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Jeff Wright, Ottawa professional storyteller and podcaster

Theatre preview: Ottawa Storytellers’ Signature Series Blame it on Zeus’ Thunderbolt—11.21.19

By Barbara Popel on November 7, 2019

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Barbara Popel of Apartment613 interviewed Jeff Wright, Ottawa professional storyteller and podcaster, about his upcoming performance in the Ottawa Storytellers’ Signature Series on November 21st at Arts Court Theatre. This interview has been edited for clarity and length.

Apt613: Jeff, the title of your story is Blame it on Zeus’ Thunderbolt: The REAL Origin Story of the Trojan War. What does Zeus have to do with the Trojan War? I thought the war started because a beautiful Greek queen named Helen ran off with a handsome young prince named Paris to his city of Troy. Then Helen’s husband started the war with Troy to reclaim her. Where does Zeus come into this?

Jeff Wright: You’re right. The Trojan War started because a prince named Paris ran off with a beautiful Greek woman named Helen. And then everybody got involved. But why did a Trojan prince named Paris find himself anywhere near a beautiful Greek woman named Helen? Well, the gods have problems and they thrust their problems onto us human beings, and we’re stuck doing damage control.

The title of the show is Blame it on Zeus’ Thunderbolt. (A bit more on Zeus’ thunderbolt in a moment.) What I’m trying to do in this show is look at the ridiculous, absurd, over the top, silly origin stories that happened with the gods before their problems percolated down to earth, into an event – the Trojan War.

What I’m trying to do in this show is look at the ridiculous, absurd, over the top, silly origin stories that happened with the gods before their problems percolated down to earth, into an event – the Trojan War.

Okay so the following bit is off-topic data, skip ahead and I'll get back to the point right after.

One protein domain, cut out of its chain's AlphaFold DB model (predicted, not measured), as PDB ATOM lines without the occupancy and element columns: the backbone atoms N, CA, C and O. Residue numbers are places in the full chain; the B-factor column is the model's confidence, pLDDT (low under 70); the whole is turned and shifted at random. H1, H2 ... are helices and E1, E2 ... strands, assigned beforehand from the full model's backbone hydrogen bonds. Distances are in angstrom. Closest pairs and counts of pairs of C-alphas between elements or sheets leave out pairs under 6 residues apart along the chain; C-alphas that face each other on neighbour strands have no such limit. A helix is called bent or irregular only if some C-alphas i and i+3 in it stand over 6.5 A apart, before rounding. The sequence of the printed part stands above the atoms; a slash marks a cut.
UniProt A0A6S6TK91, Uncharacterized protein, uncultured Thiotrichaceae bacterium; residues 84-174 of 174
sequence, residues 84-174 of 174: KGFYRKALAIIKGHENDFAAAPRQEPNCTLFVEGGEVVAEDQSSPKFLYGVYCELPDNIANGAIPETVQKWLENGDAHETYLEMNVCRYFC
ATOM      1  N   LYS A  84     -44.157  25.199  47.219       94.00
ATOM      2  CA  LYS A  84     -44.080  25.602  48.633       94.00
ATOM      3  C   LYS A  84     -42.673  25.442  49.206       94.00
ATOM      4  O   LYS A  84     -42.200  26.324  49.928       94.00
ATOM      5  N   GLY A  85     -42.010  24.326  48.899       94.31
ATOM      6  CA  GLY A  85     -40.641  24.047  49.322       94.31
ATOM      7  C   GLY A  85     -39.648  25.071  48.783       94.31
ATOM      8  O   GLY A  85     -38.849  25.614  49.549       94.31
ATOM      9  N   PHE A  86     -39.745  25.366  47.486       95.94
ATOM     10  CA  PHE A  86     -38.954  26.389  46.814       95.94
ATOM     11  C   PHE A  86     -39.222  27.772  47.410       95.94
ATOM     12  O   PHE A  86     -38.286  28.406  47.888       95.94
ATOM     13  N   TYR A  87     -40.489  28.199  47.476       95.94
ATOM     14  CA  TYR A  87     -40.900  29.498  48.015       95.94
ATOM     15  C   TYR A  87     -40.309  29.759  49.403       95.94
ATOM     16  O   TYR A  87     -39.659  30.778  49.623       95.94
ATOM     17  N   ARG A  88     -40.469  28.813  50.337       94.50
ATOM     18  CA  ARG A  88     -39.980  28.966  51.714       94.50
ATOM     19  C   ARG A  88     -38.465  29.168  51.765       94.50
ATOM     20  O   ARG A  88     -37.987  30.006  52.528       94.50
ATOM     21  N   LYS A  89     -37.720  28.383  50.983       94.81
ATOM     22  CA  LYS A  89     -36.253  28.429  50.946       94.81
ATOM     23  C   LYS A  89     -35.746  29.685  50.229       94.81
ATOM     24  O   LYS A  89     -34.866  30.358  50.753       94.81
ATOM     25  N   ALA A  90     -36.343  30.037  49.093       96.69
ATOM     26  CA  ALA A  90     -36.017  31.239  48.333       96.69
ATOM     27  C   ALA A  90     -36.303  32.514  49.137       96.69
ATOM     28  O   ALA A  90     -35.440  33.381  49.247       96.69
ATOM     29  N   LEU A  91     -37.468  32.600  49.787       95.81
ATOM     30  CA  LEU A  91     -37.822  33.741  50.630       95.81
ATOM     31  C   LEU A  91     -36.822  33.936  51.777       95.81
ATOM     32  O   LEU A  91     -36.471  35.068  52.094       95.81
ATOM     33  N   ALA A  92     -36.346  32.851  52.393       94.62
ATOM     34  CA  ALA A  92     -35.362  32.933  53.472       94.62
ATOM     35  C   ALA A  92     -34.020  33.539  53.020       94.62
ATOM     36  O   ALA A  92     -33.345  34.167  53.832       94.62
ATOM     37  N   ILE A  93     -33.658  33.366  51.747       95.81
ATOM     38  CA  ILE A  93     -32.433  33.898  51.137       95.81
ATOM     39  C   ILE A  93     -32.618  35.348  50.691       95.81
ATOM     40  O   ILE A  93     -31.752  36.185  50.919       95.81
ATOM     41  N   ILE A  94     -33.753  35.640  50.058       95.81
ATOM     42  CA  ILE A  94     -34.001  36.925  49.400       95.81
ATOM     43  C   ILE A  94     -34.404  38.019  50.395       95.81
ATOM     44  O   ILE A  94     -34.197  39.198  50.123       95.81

Most Hollywood blockbuster movies start with a gorgeous young prince named Paris, usually played by eye candy like Orlando Bloom, meeting Helen. And then they turn it into a cheesy little love story that leads to a war. The movies tend to avoid telling the backstory of the gods. And I think it’s because it’s really difficult to do a good god on film. It just doesn’t look right. They look like human beings dressed up as guys in funny beards. They don’t work!

So my story is all the origin stories. By the end of my story, we’re about to start the Trojan War.

Why should folks in 2019 care about a Bronze Age Greek story that’s at least 2500 years old? Is this just for mythology buffs?

There are a lot of these stories embedded in our pop culture that are relevant today. During my live shows, folks are constantly having these “Aha!” moments – suddenly the penny drops and they see some connection to their own lives.

One obvious example is the Trojan horse. We can ask ourselves, why would intelligent Trojan leaders be so stupid as to tow this large wooden horse inside the walls of their otherwise perfectly fortified city? But why do intelligent modern business executives make similarly boneheaded decisions?

Here’s another example. On November 21, I’m going to talk about the birth of the hero Achilles. And the thing everybody knows about Achilles is …

…he had an Achilles’ heel.